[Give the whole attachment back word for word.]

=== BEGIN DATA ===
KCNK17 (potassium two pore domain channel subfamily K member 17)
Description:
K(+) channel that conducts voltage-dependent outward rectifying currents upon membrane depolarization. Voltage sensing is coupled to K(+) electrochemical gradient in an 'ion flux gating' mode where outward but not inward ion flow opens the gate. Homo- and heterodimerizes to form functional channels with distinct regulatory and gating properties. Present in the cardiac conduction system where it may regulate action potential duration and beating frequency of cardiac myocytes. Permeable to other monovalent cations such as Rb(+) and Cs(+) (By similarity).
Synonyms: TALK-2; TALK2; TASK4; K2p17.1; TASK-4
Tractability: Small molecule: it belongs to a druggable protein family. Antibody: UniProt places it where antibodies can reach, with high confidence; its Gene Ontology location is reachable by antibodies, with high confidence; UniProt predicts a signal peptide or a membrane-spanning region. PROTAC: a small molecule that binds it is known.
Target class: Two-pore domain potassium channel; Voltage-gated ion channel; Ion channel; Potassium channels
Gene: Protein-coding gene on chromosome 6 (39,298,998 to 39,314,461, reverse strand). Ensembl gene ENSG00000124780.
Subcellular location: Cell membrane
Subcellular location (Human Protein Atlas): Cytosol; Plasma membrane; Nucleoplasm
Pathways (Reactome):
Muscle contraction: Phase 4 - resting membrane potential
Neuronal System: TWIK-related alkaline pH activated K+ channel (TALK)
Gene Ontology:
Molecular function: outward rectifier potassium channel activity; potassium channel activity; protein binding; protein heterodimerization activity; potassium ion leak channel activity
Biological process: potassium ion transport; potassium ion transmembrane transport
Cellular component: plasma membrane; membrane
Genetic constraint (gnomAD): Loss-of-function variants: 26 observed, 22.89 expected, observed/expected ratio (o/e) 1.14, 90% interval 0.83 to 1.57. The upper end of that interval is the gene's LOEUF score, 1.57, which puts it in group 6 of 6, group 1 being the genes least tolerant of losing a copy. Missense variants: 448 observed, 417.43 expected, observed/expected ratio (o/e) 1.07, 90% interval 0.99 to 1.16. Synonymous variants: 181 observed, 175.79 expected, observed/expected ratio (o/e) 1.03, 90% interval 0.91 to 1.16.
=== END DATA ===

KCNK17 (potassium two pore domain channel subfamily K member 17)
Description:
K(+) channel that conducts voltage-dependent outward rectifying currents upon membrane depolarization. Voltage sensing is coupled to K(+) electrochemical gradient in an 'ion flux gating' mode where outward but not inward ion flow opens the gate. Homo- and heterodimerizes to form functional channels with distinct regulatory and gating properties. Present in the cardiac conduction system where it may regulate action potential duration and beating frequency of cardiac myocytes. Permeable to other monovalent cations such as Rb(+) and Cs(+) (By similarity).
Synonyms: TALK-2; TALK2; TASK4; K2p17.1; TASK-4
Tractability: Small molecule: it belongs to a druggable protein family. Antibody: UniProt places it where antibodies can reach, with high confidence; its Gene Ontology location is reachable by antibodies, with high confidence; UniProt predicts a signal peptide or a membrane-spanning region. PROTAC: a small molecule that binds it is known.
Target class: Two-pore domain potassium channel; Voltage-gated ion channel; Ion channel; Potassium channels
Gene: Protein-coding gene on chromosome 6 (39,298,998 to 39,314,461, reverse strand). Ensembl gene ENSG00000124780.
Subcellular location: Cell membrane
Subcellular location (Human Protein Atlas): Cytosol; Plasma membrane; Nucleoplasm
Pathways (Reactome):
Muscle contraction: Phase 4 - resting membrane potential
Neuronal System: TWIK-related alkaline pH activated K+ channel (TALK)
Gene Ontology:
Molecular function: outward rectifier potassium channel activity; potassium channel activity; protein binding; protein heterodimerization activity; potassium ion leak channel activity
Biological process: potassium ion transport; potassium ion transmembrane transport
Cellular component: plasma membrane; membrane
Genetic constraint (gnomAD): Loss-of-function variants: 26 observed, 22.89 expected, observed/expected ratio (o/e) 1.14, 90% interval 0.83 to 1.57. The upper end of that interval is the gene's LOEUF score, 1.57, which puts it in group 6 of 6, group 1 being the genes least tolerant of losing a copy. Missense variants: 448 observed, 417.43 expected, observed/expected ratio (o/e) 1.07, 90% interval 0.99 to 1.16. Synonymous variants: 181 observed, 175.79 expected, observed/expected ratio (o/e) 1.03, 90% interval 0.91 to 1.16.